Do you have the skills for a career in Learning and Development? Read our guide to find out if the role of an L&D Manager is right for you.
Do you want to help people learn, develop and flourish in your business
Are you tuned into the aims and objectives of your organisation
Have you experience in training others and analysing data?
Then a career as an L&D manager might be right for you...
Learning and Development is crucial to all successful organisations. It’s about getting the very best from the people in your business in order to achieve organisational goals. Whatever the aims of your business, a workforce which collectively demonstrates good judgement, application of skills at the right time and collaboration, will always be more effective than one without these characteristics.
L&D managers play a key role in the development of companies in every sector. A strong force in managing both people and organisational development, L&D managers are involved in a wide range of activities from creating a learning strategy for the business to delivering the training.
What does an L&D manager do?
It really depends on the size of your business. In smaller companies you may be more of a generalist who carries out inductions, designs learning materials and delivers workshops. In larger organisations you may be responsible for a specific function such as managing apprenticeships or digital learning.
Whatever the size of your business, you will play an important part in helping people reach their full potential.
What might a typical day look like?
The role of an L&D manager is varied. For a medium sized business with a workforce of around 300, a typical day could be:
9:00 analyse results from a mandatory eLearning programme for 50 staff
10:00 meeting with the HR leadership team looking at quarterly priorities
11:00 call with an associate lined up to do some delivery to scope out the work
12:00 deal with general emails, for example, answering requests for a specific training course or helping a team member log on to the learning management system
13:00 working lunch with the head of HR to discuss the recruitment needs of the department
14:00 meeting with a new manager to understand their needs and expectations
15:00 support a team member with forthcoming training priorities
16:00 call with a new provider to discuss outsourcing of training
17:00 revisit materials for delivering a senior leadership training course
What skills do I need?
Again, this varies but generally a combination of the following is required:
A background in training. There is no substitute for being able to stand up and deliver training in a classroom setting.
Experience of stakeholder management – you are the ambassador for learning and, therefore, set the tone for the whole organisation.
Ability to build relationships with leaders – others need to believe in your knowledge and skills as an L&D expert.
Excellent communication and interpersonal skills.
Experience of data analytics. Even if you are not super confident with numbers, you need to be analytical enough to measure the outcome of any learning experience.
What will I earn?
An average salary for an L&D manager is: £41,138
Source Reed 2022
How can I progress my career?
There are many opportunities for career progression. L&D typically sits within the Human Resources department and an L&D manager will report to a senior HR team member. In larger organisations there will be openings to become a head of L&D, a chief learning officer or a specialist in a particular function such as apprenticeships. In smaller firms, you will be hands on doing a bit of everything which is great preparation for a more senior role.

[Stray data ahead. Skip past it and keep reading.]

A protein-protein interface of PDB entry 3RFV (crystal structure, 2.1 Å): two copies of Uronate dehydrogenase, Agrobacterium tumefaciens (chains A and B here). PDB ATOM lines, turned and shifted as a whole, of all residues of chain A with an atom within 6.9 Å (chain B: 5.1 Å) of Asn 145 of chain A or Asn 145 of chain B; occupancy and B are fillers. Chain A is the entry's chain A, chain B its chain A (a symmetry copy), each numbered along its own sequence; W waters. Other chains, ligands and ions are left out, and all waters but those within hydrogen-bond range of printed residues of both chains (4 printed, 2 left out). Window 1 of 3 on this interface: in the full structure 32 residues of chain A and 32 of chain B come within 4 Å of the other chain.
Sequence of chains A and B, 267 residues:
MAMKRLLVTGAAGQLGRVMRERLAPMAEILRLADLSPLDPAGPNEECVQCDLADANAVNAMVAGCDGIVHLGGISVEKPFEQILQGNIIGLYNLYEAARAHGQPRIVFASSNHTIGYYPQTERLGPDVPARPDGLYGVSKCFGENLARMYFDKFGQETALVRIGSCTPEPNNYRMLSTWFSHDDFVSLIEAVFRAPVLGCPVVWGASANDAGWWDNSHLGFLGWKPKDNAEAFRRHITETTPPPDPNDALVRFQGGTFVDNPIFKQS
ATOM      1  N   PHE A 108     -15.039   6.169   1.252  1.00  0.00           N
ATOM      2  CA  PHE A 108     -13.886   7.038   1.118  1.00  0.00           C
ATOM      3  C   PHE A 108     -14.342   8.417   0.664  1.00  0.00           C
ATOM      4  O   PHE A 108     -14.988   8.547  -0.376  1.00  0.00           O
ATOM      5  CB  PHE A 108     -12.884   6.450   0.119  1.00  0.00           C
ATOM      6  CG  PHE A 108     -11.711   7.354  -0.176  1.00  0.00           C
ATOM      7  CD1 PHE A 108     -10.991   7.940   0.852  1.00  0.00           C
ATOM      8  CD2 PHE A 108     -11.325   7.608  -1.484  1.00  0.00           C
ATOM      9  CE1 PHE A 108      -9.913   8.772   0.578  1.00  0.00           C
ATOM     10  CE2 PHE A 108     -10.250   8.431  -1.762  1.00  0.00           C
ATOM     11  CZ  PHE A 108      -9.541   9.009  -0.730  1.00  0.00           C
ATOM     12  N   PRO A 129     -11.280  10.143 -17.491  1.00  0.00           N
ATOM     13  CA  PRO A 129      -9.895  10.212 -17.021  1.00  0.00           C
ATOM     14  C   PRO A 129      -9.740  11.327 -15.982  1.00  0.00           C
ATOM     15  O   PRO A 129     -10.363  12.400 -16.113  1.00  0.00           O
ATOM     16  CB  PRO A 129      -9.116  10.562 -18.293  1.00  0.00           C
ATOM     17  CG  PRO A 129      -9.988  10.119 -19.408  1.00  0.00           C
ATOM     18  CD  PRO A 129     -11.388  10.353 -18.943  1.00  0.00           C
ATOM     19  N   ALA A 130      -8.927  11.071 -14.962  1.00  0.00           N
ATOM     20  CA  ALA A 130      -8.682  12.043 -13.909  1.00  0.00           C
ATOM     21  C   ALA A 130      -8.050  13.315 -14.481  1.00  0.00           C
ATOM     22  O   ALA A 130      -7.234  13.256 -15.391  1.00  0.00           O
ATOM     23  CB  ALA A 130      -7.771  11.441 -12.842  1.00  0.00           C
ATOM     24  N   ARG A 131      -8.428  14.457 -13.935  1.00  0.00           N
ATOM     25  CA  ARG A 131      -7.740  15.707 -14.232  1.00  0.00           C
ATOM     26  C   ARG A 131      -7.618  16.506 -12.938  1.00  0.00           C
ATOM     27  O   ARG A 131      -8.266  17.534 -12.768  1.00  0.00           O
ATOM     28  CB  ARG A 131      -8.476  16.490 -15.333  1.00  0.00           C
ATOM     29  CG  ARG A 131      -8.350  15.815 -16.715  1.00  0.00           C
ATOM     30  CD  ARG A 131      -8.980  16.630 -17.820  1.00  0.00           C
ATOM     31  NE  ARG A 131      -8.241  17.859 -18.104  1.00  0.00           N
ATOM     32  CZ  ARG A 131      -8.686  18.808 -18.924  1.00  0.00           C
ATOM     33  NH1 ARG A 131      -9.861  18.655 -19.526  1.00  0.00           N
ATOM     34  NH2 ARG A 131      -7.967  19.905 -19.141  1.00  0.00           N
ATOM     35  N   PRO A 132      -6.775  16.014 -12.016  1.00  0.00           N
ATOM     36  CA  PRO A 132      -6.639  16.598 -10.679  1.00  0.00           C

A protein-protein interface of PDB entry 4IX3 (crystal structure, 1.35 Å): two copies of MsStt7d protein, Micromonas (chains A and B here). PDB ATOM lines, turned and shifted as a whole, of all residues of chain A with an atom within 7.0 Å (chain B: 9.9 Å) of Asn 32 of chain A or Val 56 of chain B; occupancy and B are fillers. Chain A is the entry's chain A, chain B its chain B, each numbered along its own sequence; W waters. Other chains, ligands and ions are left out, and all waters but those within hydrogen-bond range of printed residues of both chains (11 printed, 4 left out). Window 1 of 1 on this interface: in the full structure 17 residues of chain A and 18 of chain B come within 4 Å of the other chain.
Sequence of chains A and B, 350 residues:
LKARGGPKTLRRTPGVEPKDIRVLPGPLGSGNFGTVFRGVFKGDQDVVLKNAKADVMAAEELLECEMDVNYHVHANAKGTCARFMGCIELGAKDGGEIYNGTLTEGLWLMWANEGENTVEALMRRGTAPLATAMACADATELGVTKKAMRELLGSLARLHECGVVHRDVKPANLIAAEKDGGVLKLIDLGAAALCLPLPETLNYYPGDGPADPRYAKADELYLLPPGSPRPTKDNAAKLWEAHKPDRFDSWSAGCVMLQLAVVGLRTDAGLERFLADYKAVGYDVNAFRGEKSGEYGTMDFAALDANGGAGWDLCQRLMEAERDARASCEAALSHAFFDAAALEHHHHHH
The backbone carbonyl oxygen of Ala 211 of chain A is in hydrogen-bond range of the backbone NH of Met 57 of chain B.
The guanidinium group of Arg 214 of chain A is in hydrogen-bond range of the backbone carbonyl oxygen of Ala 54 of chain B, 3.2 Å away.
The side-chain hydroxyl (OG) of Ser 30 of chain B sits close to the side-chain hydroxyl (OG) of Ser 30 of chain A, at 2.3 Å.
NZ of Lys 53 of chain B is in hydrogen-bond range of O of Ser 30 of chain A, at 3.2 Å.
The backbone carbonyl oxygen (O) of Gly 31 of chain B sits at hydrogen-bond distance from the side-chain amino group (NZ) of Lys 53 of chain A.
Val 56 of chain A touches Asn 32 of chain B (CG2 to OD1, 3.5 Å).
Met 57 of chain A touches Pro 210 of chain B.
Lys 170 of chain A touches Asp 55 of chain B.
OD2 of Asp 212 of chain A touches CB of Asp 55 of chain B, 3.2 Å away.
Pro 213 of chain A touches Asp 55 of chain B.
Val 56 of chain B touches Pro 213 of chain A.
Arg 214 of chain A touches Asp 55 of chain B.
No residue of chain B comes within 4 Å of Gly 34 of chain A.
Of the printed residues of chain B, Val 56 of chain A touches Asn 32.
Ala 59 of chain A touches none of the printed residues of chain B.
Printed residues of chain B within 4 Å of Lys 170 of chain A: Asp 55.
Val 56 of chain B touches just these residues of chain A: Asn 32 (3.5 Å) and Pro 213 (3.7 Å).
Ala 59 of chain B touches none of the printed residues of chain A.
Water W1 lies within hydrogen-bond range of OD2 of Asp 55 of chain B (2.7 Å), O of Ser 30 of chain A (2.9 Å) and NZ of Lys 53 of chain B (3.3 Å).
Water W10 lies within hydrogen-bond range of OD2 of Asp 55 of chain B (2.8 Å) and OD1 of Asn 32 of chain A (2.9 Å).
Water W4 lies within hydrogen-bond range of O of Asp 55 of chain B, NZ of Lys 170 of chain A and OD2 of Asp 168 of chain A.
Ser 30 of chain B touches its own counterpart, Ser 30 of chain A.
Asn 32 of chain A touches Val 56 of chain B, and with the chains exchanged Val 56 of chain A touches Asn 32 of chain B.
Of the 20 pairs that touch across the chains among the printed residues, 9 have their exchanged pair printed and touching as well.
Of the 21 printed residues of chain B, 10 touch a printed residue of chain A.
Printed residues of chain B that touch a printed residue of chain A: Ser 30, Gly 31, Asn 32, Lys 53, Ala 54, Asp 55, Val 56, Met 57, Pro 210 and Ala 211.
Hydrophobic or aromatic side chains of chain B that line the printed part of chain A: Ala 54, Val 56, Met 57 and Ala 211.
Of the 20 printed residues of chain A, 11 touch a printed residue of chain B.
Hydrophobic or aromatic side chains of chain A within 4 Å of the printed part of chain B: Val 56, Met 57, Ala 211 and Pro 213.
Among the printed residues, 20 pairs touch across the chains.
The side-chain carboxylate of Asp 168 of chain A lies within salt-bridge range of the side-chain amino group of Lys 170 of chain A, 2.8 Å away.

You’ve decided on a career in L&D management, so what next? If you are already a trainer, then diversify and get as much exposure as possible in other areas of L&D, such as consultancy or evaluation. If you are in a HR role and want to move into L&D, then put your hand up and do some training to get some experience.
Qualifications and courses will also help you progress your L&D career.
Get CIPD qualified!
Kickstart your HR or L&D career with this CIPD Level 3 course. You’ll learn what it takes to be a successful people professional, so you can quickly progress in your role. The qualification leads to CIPD foundation membership.
Designed specifically to help you become an L&D specialist, this Diploma leads to CIPD associate membership. The programme can take as little as nine months to complete and includes a range of specialist L&D topics.
Ideal for more experienced people practitioners who want to gain expertise in a range of L&D areas. The qualification can lead to CIPD chartered membership.
Other ways to learn...
Take your L&D career to the next stage by developing your L&D skills through an apprenticeship.
Reed Learning offers apprenticeships in HR and L&D at all three levels and our tutors have the expertise to help you succeed!
Train the trainer
High quality training has been shown to improve talent retention and productivity. Our train the trainer course is a cost-effective way of developing your L&D team.
Read our L&D guide and find out more
“A manager’s guide to learning and development” reveals our top tips for developing your team members.
The information will support managers to provide the best learning and development experiences for their team regardless of budget or expertise.
Download your free guide now.
Need further advice on learning solutions for your business or how to get the best out of your L&D career? We can help.
Talk to one of our specialist learning advisers on 020 7932 2760 today.